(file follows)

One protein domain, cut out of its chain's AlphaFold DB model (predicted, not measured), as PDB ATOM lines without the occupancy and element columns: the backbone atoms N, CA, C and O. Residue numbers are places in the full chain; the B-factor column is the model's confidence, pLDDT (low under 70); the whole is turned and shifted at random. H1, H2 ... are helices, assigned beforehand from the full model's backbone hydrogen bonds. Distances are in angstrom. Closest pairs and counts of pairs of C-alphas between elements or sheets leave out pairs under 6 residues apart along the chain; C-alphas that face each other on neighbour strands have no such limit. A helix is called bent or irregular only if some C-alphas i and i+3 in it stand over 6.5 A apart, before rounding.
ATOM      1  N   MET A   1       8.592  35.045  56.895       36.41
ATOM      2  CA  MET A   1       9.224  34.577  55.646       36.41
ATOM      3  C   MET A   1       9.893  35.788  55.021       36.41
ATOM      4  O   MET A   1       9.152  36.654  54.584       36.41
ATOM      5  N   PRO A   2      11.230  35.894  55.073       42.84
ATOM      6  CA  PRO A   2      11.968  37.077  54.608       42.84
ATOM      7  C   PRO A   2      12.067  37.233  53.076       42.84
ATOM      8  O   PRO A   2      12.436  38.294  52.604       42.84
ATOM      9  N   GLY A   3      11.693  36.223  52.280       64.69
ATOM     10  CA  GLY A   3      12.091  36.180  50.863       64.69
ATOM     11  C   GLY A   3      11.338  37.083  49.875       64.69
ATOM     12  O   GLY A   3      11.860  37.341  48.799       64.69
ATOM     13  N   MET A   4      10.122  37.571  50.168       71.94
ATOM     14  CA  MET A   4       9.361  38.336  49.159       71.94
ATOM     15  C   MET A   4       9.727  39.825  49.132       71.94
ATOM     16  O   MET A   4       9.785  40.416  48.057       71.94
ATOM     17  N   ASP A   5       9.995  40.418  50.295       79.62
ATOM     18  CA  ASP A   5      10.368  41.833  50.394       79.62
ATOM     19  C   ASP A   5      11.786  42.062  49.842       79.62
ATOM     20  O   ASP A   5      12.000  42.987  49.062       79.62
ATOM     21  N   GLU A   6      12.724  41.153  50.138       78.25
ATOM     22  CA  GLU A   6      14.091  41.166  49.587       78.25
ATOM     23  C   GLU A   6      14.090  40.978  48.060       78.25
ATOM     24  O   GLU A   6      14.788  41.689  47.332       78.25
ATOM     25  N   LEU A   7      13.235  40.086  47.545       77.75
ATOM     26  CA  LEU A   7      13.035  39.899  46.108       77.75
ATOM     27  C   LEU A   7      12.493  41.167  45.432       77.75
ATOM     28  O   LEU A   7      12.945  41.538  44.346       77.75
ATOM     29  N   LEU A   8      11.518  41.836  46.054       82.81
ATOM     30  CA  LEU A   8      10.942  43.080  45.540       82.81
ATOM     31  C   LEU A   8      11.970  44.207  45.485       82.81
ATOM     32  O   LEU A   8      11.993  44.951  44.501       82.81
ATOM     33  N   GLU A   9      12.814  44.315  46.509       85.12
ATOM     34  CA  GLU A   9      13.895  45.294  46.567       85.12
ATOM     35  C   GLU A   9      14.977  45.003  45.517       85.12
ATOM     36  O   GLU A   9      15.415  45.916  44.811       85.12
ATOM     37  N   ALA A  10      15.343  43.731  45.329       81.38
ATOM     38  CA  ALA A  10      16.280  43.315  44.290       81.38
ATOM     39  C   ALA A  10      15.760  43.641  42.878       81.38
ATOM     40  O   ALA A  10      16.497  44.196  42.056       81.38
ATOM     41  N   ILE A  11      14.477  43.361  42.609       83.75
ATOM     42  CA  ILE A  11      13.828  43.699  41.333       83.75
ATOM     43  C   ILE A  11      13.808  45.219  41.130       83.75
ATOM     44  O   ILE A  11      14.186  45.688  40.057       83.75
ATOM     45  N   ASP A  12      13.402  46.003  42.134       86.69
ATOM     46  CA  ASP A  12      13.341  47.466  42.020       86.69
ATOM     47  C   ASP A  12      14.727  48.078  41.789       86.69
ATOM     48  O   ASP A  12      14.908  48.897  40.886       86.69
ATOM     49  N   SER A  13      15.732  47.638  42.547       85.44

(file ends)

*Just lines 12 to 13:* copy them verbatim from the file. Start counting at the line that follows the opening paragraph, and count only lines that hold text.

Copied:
ATOM     12  O   GLY A   3      11.860  37.341  48.799       64.69
ATOM     13  N   MET A   4      10.122  37.571  50.168       71.94